GCC-EU FTA plan gets a fillip
29 October 2008
(MENAFN - Bahrain Tribune) Bahrain yesterday exuded confidence that its current talks with Germany would expedite the signing of the much-delayed Free Trade Agreement (FTA) between the six-nation Gulf Cooperation nations and the 27-nation European Union that has eluded them for close to 20 years.
Negotiations for the FTA between the two of the world’s powerful regional economic blocs started way back in 1989.
The Kingdom’s Industry and Commerce Minister, Dr Hassan Abdulla Fakhro, currently on a visit to Germany along with His Majesty the King, Hamad bin Isa Al Khalifa, referred to the GCC EU FTA while addressing a joint Bahraini German economic and commercial forum in Berlin yesterday attended by his German counterpart and industry representatives of both the countries.
He said the dialogue between the leaderships of both Bahrain and Germany was bound to give a fillip to the negotiations for the GCC EU FTA, which were in the final stages, and eventually signing of the free trade pact, the official news agency BNA reported.
The FTA could boost bilateral trade between the two regions in a big way. The Minister showcased the Free Trade Agreement signed by Bahrain with the United States, saying the scale of bilateral trade had expanded with an upgraded trade structure and significant progress was made in the economic and trade cooperation between both the nations in the last few years.
Bahrain, he said, was the first country in the Gulf region to sign such an agreement, thanks to its economic openness and legal reforms.
The bilateral investment accord signed between Bahrain and Germany in February last reaped rich dividends for both the nations with trade volume touching the $500 million mark last year itself. "The agreement eased operating foreign investments in Bahrain and Germany, facilitating big time two-way trade."
Similarly, the GCC and European Union, which were strategic partners and neighbours, could benefit once the much-delayed FTA was realised.
The European Union Ambassador to Saudi Arabia, Bernard Savage told Bahrain Tribune recently that the two blocs were never so close to signing the agreement, as they were now.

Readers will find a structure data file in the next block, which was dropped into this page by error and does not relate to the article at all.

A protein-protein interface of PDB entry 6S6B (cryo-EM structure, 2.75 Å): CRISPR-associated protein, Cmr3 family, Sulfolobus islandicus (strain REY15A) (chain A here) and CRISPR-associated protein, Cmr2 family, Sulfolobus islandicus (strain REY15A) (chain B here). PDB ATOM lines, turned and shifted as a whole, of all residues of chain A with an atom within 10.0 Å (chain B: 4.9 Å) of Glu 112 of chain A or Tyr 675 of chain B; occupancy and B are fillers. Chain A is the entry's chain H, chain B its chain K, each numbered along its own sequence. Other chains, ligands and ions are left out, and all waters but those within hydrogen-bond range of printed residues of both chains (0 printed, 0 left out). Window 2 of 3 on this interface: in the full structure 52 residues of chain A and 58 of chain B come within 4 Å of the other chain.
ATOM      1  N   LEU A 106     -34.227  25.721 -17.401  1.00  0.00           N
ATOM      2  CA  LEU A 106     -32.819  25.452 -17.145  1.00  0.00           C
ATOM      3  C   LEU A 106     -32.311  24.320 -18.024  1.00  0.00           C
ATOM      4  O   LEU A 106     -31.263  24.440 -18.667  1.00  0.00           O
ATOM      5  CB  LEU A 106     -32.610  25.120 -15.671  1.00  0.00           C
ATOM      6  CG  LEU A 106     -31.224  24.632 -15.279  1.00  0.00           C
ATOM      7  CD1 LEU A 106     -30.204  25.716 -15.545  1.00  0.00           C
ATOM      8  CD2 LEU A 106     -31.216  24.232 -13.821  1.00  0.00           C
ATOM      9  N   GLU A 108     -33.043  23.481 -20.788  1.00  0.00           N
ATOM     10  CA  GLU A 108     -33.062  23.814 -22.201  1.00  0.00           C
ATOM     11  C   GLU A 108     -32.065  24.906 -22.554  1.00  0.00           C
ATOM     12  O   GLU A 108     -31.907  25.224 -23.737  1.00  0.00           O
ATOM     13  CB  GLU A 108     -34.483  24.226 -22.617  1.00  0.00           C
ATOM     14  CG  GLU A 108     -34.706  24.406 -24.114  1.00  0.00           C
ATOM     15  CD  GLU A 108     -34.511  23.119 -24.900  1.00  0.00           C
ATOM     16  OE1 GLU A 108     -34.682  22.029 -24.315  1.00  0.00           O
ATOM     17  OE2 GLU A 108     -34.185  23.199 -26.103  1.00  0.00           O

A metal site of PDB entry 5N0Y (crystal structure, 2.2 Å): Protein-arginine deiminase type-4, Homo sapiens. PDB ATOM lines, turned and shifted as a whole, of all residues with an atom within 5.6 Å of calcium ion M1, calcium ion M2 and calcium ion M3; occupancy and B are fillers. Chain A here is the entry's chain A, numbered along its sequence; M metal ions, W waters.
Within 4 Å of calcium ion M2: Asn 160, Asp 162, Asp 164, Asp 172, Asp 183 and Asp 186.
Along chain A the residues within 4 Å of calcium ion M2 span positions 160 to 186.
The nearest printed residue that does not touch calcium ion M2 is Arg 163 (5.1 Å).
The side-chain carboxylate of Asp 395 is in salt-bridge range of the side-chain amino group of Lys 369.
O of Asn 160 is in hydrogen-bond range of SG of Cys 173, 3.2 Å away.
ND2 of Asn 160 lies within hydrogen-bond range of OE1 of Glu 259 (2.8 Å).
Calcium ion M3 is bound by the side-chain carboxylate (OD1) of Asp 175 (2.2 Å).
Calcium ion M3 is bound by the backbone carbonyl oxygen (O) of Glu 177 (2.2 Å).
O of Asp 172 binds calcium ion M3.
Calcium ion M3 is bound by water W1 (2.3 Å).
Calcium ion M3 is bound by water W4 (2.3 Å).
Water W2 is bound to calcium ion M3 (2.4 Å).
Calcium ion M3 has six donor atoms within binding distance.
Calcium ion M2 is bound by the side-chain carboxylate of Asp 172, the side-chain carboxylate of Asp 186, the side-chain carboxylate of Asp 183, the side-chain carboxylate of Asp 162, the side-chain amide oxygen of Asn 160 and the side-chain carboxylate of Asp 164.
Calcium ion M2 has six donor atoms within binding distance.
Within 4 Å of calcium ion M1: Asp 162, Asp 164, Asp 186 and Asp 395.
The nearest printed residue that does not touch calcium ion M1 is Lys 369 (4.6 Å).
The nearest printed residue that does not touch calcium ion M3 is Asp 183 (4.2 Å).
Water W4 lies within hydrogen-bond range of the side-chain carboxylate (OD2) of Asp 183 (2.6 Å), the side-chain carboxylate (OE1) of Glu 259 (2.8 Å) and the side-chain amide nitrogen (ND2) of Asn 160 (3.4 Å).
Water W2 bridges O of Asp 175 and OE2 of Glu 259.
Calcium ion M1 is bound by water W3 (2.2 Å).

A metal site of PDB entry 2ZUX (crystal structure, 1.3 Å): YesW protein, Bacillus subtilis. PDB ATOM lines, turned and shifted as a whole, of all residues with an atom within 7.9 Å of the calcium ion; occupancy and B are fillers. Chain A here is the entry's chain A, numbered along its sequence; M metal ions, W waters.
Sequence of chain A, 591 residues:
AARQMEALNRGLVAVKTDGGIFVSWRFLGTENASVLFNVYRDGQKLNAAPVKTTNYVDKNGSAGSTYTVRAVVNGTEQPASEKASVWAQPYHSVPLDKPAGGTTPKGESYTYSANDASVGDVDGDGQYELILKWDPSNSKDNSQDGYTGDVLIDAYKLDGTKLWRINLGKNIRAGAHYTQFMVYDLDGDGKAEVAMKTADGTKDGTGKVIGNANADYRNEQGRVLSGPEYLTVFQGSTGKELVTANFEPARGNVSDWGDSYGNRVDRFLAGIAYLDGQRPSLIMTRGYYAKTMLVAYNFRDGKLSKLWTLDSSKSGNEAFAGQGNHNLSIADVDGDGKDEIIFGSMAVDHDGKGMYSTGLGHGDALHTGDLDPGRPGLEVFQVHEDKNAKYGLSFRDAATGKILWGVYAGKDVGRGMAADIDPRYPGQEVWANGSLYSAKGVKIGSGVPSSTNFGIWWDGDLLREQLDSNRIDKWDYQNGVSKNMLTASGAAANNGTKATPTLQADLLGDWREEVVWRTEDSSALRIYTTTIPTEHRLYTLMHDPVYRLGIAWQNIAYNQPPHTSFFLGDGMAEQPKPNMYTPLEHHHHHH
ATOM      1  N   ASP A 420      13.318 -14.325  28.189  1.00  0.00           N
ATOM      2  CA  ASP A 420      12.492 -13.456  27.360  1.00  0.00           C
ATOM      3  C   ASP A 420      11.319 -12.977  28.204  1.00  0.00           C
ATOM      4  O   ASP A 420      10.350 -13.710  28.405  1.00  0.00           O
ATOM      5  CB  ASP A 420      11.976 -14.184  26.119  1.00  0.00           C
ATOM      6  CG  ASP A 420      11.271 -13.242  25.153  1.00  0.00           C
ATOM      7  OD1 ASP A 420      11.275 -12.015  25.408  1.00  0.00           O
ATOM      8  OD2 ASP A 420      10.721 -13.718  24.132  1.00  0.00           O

He, however, refused to give a date for the signing. "It is not about a few sessions and a signing ceremony. It has been an extremely complex and difficult exercise with 33 countries and a myriad issues thrown in from time to time. But, this will undoubtedly be a pioneering trade agreement that ensures a win-win situation for both the parties. And that is primarily the essence of the FTA," he said. In late 2007, the Sweden’s Minister for Foreign Trade, Ewa Bjoerling said the FTA would be signed in the spring of 2008.
Both sides had committed to enter into negotiations on the FTA based on the1989 EU-GCC Co-operation Agreement. The negotiations were initiated in 1990 but relegated to the backburner till 1999 when the GCC announced its decision to create a Customs Union by March 2005. It was later advanced to 2003 at the GCC Summit held in Muscat in December 2001. "It is only after this that negotiations moved into top gear and a much more serious tone," he said.
"The GCC common market ushered in early this year is a big positive for the FTA. The FTA, in turn, will further contribute to this vital economic integration of the GCC States," he said.
A foolproof framework for investments, public contracts, goods and services was vital to the GCC EU FTA. While big players from the European Union were already present here, it was the Small and Medium Enterprises that were bound to be the growth engines of the FTA, generating not only mutual investments and revenue but also becoming the main source of employment in the Gulf region.